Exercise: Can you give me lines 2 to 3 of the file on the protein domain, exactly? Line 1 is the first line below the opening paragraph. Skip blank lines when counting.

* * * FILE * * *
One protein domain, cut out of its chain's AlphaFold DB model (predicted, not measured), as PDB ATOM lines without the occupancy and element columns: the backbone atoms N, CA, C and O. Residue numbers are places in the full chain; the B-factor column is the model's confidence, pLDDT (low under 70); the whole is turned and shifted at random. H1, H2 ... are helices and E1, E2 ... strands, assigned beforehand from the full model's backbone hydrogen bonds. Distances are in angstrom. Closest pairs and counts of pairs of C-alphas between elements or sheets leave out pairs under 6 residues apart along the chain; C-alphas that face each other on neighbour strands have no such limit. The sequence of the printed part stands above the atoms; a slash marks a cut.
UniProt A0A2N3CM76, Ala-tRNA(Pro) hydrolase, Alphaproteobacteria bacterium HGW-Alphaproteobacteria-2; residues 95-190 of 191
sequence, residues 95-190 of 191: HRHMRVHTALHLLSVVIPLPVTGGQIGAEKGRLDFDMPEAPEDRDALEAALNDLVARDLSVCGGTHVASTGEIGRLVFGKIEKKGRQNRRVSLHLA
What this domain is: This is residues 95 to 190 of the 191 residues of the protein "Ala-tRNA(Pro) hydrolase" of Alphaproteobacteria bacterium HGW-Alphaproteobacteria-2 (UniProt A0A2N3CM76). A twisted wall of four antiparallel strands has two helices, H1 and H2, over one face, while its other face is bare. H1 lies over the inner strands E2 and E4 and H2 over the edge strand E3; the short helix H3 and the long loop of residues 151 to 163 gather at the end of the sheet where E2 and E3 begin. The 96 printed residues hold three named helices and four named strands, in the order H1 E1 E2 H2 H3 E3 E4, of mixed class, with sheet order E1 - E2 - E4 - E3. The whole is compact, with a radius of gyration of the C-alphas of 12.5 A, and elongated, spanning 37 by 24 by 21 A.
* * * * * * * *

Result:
sequence, residues 95-190 of 191: HRHMRVHTALHLLSVVIPLPVTGGQIGAEKGRLDFDMPEAPEDRDALEAALNDLVARDLSVCGGTHVASTGEIGRLVFGKIEKKGRQNRRVSLHLA
What this domain is: This is residues 95 to 190 of the 191 residues of the protein "Ala-tRNA(Pro) hydrolase" of Alphaproteobacteria bacterium HGW-Alphaproteobacteria-2 (UniProt A0A2N3CM76). A twisted wall of four antiparallel strands has two helices, H1 and H2, over one face, while its other face is bare. H1 lies over the inner strands E2 and E4 and H2 over the edge strand E3; the short helix H3 and the long loop of residues 151 to 163 gather at the end of the sheet where E2 and E3 begin. The 96 printed residues hold three named helices and four named strands, in the order H1 E1 E2 H2 H3 E3 E4, of mixed class, with sheet order E1 - E2 - E4 - E3. The whole is compact, with a radius of gyration of the C-alphas of 12.5 A, and elongated, spanning 37 by 24 by 21 A.